The 140-year run of the Boston Police Departmentâ€™s mounted unit will come to an end next month unless advocates and petitioners are successful in convincing the City Council and the Menino administration that the horse patrols, used in the main for crowd control, are worth keeping in this economic climate.
Funding for the unit â€”horses, hostlers and officers â€” was cut from Meninoâ€™s 2010 budget and its human officers are slated to be reassigned to other, more conventional responsibilities. Several hostlers, the caretakers of the horses, have been notified that they will be laid off. In a recent article, The Boston Globe put the costs associated with the mounted unit at about $600,000.
Two major efforts to save the mounties sprang up almost immediately after news of the cuts was made public. Save the Boston Police Mounted Unit, a Facebook group started by BPD Sgt. Lucas Taxter, includes more than 3,000 members from across the country who support the cause. The group serves as both a public forum and a place to share news updates with other members. There are now almost 175 posts to the groupâ€™s â€œwall,â€ or bulletin board, and dozens of additional comments on the groupâ€™s discussion board. Advocates are using the Facebook group to encourage supporters to write to or call the mayorâ€™s office to urge the administration to reconsider the cuts.
The most tireless advocate for the unit in this fight is Nady Peters, a professional horse instructor who organized both an online petition and a fund-raising organization to help with the costs associated with the mounted unit. Petersâ€™s petition has about 2,500 signatures, half of which, Peters says, are from Boston residents.
â€œIt canâ€™t be a financial decision,â€ said Peters, who cites the investment the city has already made in training the officers as one of many financial reasons why cutting the unit is a bad idea.
While Menino says that the cuts are necessary in tough financial times, City Council President Michael Ross disagrees. â€œItâ€™s a questionable move,â€ Ross said of the decision to terminate the unit. He believes thereâ€™s a way to preserve the patrols and suggests that, as time goes by, the city will regret not having police on horseback for crowd control.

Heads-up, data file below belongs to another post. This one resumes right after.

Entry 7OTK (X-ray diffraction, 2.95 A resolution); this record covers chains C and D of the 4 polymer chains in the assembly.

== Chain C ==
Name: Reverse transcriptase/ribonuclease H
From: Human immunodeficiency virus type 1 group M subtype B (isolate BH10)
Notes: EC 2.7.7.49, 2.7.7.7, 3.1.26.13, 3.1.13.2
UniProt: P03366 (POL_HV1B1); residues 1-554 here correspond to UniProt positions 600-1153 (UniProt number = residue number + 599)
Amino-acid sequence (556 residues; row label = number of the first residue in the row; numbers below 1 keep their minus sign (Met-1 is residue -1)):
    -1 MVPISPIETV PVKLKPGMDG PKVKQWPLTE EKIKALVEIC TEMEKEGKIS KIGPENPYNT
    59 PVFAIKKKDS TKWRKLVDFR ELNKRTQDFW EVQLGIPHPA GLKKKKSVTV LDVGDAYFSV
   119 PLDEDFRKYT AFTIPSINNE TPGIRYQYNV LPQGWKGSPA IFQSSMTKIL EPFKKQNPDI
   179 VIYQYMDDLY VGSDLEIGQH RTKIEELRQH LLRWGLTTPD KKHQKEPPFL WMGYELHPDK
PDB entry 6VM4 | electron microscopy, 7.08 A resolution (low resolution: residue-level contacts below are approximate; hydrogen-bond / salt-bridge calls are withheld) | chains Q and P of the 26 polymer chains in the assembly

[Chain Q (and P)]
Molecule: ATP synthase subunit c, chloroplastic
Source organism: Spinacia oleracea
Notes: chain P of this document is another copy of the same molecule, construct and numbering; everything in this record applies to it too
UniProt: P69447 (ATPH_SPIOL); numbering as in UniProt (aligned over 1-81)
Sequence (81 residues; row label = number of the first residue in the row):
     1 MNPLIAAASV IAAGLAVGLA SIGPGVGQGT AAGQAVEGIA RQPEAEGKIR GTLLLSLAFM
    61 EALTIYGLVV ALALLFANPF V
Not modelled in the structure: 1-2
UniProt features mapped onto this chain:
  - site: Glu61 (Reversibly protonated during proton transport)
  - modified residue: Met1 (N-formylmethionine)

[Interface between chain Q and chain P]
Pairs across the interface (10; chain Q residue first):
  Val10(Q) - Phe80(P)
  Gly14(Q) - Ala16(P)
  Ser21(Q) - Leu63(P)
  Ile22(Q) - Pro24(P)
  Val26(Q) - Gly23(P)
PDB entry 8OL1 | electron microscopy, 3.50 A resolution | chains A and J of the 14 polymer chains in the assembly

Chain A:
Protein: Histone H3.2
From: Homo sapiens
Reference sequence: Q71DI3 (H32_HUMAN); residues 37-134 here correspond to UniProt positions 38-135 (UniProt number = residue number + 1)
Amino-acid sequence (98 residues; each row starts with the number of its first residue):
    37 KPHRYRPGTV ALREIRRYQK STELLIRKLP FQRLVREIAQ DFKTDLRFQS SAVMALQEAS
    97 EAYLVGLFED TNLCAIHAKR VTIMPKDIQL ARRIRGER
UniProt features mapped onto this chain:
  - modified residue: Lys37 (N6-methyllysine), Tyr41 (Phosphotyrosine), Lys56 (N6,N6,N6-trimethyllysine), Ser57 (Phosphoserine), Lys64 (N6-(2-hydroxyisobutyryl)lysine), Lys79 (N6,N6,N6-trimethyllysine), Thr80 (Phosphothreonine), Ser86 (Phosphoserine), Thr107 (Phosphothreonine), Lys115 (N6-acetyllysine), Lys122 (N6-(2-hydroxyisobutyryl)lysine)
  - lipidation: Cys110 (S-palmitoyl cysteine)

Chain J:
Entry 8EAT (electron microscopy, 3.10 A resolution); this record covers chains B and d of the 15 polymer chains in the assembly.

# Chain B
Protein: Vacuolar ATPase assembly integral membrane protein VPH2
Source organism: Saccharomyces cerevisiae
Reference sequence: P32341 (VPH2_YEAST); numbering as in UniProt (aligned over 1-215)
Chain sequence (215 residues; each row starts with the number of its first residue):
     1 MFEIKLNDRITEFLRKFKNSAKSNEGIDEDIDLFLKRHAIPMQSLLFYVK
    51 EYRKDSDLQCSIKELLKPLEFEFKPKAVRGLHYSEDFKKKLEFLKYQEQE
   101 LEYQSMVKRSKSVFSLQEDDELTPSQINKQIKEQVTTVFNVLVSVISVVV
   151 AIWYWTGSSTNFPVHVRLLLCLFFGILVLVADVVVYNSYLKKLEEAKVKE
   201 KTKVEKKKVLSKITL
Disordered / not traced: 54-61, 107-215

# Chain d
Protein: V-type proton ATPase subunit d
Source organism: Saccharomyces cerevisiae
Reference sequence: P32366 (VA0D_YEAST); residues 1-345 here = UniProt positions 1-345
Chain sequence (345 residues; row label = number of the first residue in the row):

â€œMy first choice would be to save bothâ€ the BPD unit and the similarly threatened mounted unit under the jurisdiction of the Parks Department, Ross said. â€œThe best I can do is to preserve the future for the units,â€ Ross said.
The loss of the unit would also mean the loss of equipment, facilities, and other investments the BPD has made over the years. The stables in Jamaica Plain where the horses are housed, for example, are leased to the BPD for $1 per year. If the city were to try to reinstitute a mounted unit, Ross said, it would face new operating costs that could make any such move a non-starter.
Plans now call for the eleven highly trained horses used by BPD to be transferred or sold to other jurisdictions. New York City, the town of Plymouth, and departments in Florida have all been suggested as possible new homes for the mounts, but the NYPD denies it has plans to purchase the animals.
Nady Peters has a mission for her fund-raising operation, Mint for Mounts: to help working horses retire safely and comfortably, without the threat of being mistreated or sold to a slaughterhouse. She said that some of the money donated to the charity is specially earmarked to help the horses being displaced by the BPD unitâ€™s closure.
â€œIt only takes $125,000 a year to take care of 10 horses,â€ said Peters. The city can make the unit more efficient, she added, by employing only three or four holsters and utilizing volunteers from local equine programs to help care for the animals. A meeting was held Tuesday afternoon to discuss the situation, which Ross described as â€œvery fluid.â€ The council will meet next Wednesday to take up the mayorâ€™s budget plan.